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Tuesday | August 11, 2020
Sapphire Tri-X R9 390X Review

Sapphire Tri-X R9 390X Review

A few weeks back we took a look at one of the first R9-300 series cards which have been added to AMD’s product stack in the form of the R9-380. Today we take a look at the highest model in the 300 series, this is our Sapphire Tri-X R9 390X Review.

Sapphire Tri-X R9 390X Review – Packaging and Bundle

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No shocks when it comes to the box used by Sapphire on their 390X. We get a bit of info about the card on the front, a robot mascot and note of the bundled HDMI cable. Also included is the usual set of product documentation and a software CD. Speaking of software, Sapphire provide their TriXX utility which allows us to monitor and tweak our card as required.


Sapphire Tri-X R9 390X Review – The Card

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With this being the Tri-X version of the 390X we get a card which features 3 fans with dual ball bearings (low noise, durability) and a high efficiency blade design. The card features multiple heatpipes, one 10mm, two 8mm and two 6mm to provide over 300w of cooling potential and of course these run through a block of aluminium fins. Sapphire also configure the card so that at low load/temperatures the fans turn off, making the card silent and only spinning back up as required. Sapphire build their card using long life capacitors and black diamond chokes for enhanced durability and heat spreaders are present on multiple components under the cooler. Turning the card around we see that it uses a black PCB with no significant components, or backplate visible. There is however a dual BIOS switch on the top of the card which allows us to move between legacy and UEFI for benefits such as quicker booting.

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The card requires two 8-pin power connectors from our system and turning round to the outputs we have DVI, three DisplayPorts and one HDMI. These allow us to configure settings such as multi screen 5760×1080 or 4K in addition to 3D and standards like 1920×1080. For the key specifications Sapphire use a core peaking at 1055MHz and 8GB of Hynix GDDR5 memory running at 1500MHz . The Hawaii GPU is used here and for the Stream processors that means a 2816 “core” design and our memory bus is 512-bit. PCIe 3.0, DirectX 12 and DirectCompute are all supported on this card as is acceleration of high definition content and the card can output 7.1 audio over HDMI including DTS Master Audio and Dolby TrueHD. AMDs TrueAudio is also present, as is Mantle compatibility and AMD Liquid VR along with FreeSync.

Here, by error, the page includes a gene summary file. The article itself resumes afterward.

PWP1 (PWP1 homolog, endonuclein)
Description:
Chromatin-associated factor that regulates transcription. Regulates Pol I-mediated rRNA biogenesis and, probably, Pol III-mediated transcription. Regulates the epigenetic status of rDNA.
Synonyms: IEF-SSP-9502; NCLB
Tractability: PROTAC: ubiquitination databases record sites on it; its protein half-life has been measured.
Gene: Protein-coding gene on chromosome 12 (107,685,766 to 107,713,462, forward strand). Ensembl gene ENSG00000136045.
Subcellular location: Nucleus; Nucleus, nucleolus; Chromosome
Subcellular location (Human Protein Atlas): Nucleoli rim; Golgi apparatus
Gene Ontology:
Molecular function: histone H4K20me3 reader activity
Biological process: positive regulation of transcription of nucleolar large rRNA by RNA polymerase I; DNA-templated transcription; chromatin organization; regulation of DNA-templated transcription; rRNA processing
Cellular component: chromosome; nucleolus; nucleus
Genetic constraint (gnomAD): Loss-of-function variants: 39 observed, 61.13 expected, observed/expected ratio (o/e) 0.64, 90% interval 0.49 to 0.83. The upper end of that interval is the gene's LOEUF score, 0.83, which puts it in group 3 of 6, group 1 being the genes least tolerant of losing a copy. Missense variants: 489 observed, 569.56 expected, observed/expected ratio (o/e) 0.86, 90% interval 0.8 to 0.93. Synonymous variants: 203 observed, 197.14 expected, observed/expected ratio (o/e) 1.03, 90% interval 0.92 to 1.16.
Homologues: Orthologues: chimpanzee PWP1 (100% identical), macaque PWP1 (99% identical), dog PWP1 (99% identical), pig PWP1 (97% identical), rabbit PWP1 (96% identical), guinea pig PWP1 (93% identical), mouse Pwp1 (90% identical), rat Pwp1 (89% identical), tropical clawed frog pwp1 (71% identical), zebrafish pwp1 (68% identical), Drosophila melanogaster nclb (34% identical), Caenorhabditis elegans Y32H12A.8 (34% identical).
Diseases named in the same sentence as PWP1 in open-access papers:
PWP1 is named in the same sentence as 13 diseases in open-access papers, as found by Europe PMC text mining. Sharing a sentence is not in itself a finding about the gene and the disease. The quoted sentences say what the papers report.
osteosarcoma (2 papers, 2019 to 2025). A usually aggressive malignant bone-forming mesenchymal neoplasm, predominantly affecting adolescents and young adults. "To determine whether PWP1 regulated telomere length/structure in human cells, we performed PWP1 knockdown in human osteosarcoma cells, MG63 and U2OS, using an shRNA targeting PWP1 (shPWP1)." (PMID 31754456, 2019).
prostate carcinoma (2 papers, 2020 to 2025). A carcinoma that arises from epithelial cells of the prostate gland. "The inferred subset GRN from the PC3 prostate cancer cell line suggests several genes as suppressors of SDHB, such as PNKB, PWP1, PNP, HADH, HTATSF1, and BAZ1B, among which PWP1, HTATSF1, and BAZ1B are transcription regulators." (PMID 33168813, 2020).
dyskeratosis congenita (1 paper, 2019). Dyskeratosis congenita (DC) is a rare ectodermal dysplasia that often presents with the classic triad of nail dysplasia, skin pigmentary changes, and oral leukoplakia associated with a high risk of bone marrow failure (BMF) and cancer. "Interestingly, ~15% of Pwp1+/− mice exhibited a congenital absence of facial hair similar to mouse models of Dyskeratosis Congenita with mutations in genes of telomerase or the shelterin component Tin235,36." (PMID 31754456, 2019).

Sapphire Tri-X R9 390X Review – Performance

Testing was performed on the Intel Core i7-5960X running on an X99 board with 16GB of DDR4 and a Samsung 850 Pro SSD. Windows 8.1 was the OS and all games along with the OS were patched.

NVIDIA Driver: 353.30
AMD Driver: 15.7





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Sapphire Tri-X R9 390X Review – Conclusion

For those who haven’t been aware of the R9-300 series it is worth noting that this card is essentially an enhanced version of the R9-290X. And by enhanced we meen slightly tweaked clocks on the memory and core speeds. So for those who have a card of that class, especially the custom/overclocked versions there is not much new to see here. For anyone on a 280 class card, or 960 level and below the 390X becomes a much more desirable product and overall Sapphire have created an impressive version. It runs cool, draws minimal additional power over a 290X OC and has some nice aesthetics.

Pricing is also decent for a card with 8GB of GDDR5 at around £350, a game bundle wouldn’t hurt though so its a shame AMD are not competing with NVIDIA on that front at the moment. For those interested, the next step up in the NVIDIA chain starts with the GTX 980 which retails for around £380/390.

As far as performance goes, the Tri-X 390X raises the performance of the 290X to a level which makes it really competitive with the 970 OC that we tested against it today. There is very little to separate the two cards and the key point to take away is that this card from Sapphire is capable of gaming at 2560×1440 with high detail with ease, often providing very impressive performance at 4K.

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Stuart Davidson

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